I can’t recall the first time I’ve ever looked into a mirror. My parents are not around anymore to tell me when that was; they have both gone to the other side (of that mirror?). If I go by what the parents of my granddaughter are offering her to play with I suspect that I was a baby. Whatever the age, by the time I was a teenager I was glued to mirrors everywhere in the house I lived in during my formative years, experimenting with lots of make up and different hairstyles.

15/16 years young
15 years old

Also, I liked to stare into my own blue eyes, trying to see what my future Boyfriend/Lover/Spouse would see. I was a Romantic Teenager and am still romantic albeit Post Menopausal and still staring into my own eyes; mainly to say a positive affirmation to myself, looking into the mirrors of my soul.

One of my childhood’s mirrors stands today in my healing studio on the same chest of drawers my parents had it on. It is old and well-used. As a young girl I always wondered who were in ages past, the other women who had contemplated their reflections. They must have been ancestors, this mirror came from my maternal grandfathers’ family.

When I look into that mirror now, I don’t think about those long ago women anymore; I think about myself and how I have looked expectantly in that mirror, just before boyfriends would ring the doorbell for a date, on my first wedding day checking my hair before the ceremony and later on, when visiting my parents seeing my growing belly of three pregnancies. I remember my furious and indignant looks when I wouldn’t get my way and was pressed into listening to and acting on my parents’ advice. I remember one sunny day I found myself very beautiful – I was 12 or 13 years old and used very heavy make-up for the occasion to take a photo of myself via the mirror. I made sure I was alone; I was a bit embarrassed that I was so indulgent towards myself. The light was so beautiful in our old house, I looked great and I flashed happily into the mirror with my camera. Finally, when the film came back from the developer after 10 days there were only big light blobs to be seen and not my gorgeous visage, posing in front of the mirror. I was so disappointed, but also a bit relieved because now I did not have to let my parents and siblings know that I had taken pictures of myself with too much make up on.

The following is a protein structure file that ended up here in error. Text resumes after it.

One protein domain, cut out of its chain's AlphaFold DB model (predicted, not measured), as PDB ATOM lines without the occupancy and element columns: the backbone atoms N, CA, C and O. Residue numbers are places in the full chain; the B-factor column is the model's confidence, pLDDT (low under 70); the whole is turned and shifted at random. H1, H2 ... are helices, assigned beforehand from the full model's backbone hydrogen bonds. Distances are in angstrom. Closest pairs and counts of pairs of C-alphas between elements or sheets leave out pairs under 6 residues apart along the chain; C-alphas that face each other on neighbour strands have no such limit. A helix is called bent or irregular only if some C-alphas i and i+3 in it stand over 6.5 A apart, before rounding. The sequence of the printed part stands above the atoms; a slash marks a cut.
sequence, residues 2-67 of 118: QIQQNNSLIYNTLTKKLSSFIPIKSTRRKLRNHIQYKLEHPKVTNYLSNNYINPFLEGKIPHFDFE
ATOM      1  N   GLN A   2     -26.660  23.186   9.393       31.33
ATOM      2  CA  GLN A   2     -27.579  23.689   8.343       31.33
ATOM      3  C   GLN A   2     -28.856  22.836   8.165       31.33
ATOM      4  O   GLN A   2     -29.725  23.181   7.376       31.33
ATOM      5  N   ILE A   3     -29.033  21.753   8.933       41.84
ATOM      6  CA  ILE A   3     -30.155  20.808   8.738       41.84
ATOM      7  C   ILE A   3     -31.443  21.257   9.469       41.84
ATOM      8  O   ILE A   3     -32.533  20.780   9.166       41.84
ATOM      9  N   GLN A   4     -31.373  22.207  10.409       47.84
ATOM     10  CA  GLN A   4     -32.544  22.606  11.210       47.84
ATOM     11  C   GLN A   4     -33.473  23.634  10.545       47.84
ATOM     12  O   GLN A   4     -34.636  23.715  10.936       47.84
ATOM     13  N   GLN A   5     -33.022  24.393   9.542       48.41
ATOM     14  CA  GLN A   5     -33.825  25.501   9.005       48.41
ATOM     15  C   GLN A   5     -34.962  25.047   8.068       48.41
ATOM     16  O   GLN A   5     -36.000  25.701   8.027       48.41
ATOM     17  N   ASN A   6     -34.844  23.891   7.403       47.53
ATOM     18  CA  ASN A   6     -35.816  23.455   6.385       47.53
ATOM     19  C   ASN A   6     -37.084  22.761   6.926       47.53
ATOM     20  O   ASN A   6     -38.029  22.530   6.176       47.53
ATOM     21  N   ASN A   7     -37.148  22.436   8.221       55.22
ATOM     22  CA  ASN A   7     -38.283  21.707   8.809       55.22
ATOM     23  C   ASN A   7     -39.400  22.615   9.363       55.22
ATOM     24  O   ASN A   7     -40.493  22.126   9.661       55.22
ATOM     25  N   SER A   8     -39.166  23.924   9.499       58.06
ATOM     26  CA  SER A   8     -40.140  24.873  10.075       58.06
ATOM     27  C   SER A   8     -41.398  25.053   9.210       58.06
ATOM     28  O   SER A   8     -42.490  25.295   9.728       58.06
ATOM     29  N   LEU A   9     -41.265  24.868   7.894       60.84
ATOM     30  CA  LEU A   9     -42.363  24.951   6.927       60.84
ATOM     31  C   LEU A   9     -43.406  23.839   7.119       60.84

Today, I see an older woman, wrinkles and liver spots galore, grey hair underneath the ash blond hair dye and of course different teeth. Lately I feel my face sliding of the frame my skull provides. Now and then, it feels it is caving in, disintegrating. Those are the days that I feel an itsy weenie tiny bit depressed but am very easily perked up when I see that I still use the same belt in my jeans I used when I was 16. That is 40 years ago, where things were made with quality, young people. I also notice that sparingly used make-up can do a lot for vanishing faces – less is more.

Over the years I came to know the different uses of the mirror; working with mirrors as space enhancing decorative items illusionary expanding my natural habitat. But more importantly, I like to work with mirrors to expand my inner environment, my (un-) conscious, by mirroring my outer world to my inner, creating an opportunity to be brutally honest with myself, and you know what, that is the moment when judgment disappears. Illusions vanish and naked reality comes storming through my reflection into the here and now feeling passionately alive, kicking, wrinkly and actually, loving it.

– Karin Schuter Lonegren